chapter 35 Roots and Mineral Nutrition

chapter 35 Roots and Mineral Nutrition - Roots and Mineral...

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Roots and Mineral Nutrition Root structure and function · Taproot- system consist of one main root that formed from the seedling’s enlarging radicle or embryonic root · Fibrous root system has several to many roots of similar size developing from the end of the stem with later roots branching off these roots. Originate first from the base of the embryonic root and later from stem tissue · Adventitious roots- roots originating from the stem, not the pre-existing roots · Root cap- protective, thimble like layer many cells thick that covers delicate root apical meristem · Lubrication helps root get through the soil · Cap sloughed off as cells travel, regenerates when fully gone · Root hairs- short-lived tubular extension of epidermal cells located just behind the growing root tip · Continually form in the area of cell maturation closest to the root tip to replace those that are dying off at the more mature end of the root hair zone Herbaceous Eudicot roots · Epidermis covers roots, single layer of protective tissue. Has root hairs but not a cuticle · Most of water that enters the cell moves along cell walls and does not enter the actual cell · Cortex made mostly of loosely packed parenchyma cells, composes the bulk of the root · Usually lack supporting collenchyma cells, because soil supports the root, though as they age they may develop some sclerenchyma · Storage- parenchyma usually have amyloplasts which store starch · Large intercellular spaces provide a pathway for water uptake and allow for aeration of the root · Symplast- continuum of living cytoplasm, connected from one cell to the next by bridges called plasmodesmata , moves some dissolved mineral ions through cortex · Apoplast- interconnected porous cell walls of a plant, along which water and mineral ions move freely · Endodermis- inner layer of the cortex, regulates the movement of water and minerals that enter the xylem in the root’s center · Structurally different- cells are snug and a special band like region, called a Casparian strip on its radial (side) and transverse (upper and lower) walls, contain suberin , a fatty waterproof material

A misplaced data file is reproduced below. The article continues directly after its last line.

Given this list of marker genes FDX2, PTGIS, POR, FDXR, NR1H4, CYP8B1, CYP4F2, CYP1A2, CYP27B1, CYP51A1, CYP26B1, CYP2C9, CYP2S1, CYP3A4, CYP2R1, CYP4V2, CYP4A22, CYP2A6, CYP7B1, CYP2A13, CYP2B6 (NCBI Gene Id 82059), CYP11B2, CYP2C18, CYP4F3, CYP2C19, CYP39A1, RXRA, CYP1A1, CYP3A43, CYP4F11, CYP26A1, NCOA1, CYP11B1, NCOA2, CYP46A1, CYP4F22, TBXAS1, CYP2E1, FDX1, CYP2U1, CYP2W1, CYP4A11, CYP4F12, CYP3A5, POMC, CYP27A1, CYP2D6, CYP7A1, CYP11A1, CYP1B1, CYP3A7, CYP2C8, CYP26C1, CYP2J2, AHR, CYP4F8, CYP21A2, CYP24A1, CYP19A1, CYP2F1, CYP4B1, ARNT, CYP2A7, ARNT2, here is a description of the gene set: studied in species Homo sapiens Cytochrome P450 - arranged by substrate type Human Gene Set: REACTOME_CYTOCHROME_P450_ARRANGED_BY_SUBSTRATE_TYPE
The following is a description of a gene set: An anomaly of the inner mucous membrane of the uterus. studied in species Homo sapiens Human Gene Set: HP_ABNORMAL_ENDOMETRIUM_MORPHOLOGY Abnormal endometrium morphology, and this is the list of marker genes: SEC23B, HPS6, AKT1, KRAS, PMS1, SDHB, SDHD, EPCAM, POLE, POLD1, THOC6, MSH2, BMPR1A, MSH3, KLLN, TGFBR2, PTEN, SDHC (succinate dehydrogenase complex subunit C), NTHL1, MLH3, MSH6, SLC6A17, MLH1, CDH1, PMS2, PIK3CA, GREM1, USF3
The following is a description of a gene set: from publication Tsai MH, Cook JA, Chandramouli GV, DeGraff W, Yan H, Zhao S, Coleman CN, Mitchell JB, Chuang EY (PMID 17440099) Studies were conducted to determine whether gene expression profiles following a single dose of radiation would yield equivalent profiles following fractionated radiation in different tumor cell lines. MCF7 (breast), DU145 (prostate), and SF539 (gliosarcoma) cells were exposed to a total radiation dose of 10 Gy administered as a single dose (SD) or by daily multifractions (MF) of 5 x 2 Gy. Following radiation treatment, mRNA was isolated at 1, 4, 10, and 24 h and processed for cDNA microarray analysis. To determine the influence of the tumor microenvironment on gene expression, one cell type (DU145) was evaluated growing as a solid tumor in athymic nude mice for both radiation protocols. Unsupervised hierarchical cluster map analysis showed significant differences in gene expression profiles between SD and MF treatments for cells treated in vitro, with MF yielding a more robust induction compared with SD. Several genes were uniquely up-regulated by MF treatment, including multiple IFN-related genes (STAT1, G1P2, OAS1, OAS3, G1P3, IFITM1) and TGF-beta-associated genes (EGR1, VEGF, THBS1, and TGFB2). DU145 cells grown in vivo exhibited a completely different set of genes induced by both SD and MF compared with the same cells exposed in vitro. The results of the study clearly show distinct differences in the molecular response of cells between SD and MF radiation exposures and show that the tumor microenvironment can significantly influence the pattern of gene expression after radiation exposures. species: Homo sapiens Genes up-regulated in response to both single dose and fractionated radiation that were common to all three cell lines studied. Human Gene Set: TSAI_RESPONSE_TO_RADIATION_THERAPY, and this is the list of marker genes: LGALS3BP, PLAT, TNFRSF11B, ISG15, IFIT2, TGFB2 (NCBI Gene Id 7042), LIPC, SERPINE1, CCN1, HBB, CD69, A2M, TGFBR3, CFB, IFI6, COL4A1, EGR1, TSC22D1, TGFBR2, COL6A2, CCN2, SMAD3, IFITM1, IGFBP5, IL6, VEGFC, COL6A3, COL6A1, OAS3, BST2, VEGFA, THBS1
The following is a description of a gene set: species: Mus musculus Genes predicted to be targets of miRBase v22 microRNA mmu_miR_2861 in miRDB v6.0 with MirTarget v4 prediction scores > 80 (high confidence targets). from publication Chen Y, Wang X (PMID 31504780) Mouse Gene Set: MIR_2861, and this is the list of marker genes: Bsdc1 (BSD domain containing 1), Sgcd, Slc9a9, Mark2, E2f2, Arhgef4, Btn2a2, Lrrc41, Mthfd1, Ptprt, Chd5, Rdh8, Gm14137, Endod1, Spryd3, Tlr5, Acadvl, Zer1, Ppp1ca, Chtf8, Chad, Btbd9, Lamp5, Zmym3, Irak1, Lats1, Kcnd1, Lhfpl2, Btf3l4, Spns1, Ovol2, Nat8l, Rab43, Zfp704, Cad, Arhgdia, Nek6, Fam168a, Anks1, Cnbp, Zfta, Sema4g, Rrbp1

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This note was uploaded on 01/18/2012 for the course BIO 101 taught by Professor Martin during the Fall '08 term at Rutgers.

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chapter 35 Roots and Mineral Nutrition - Roots and Mineral...

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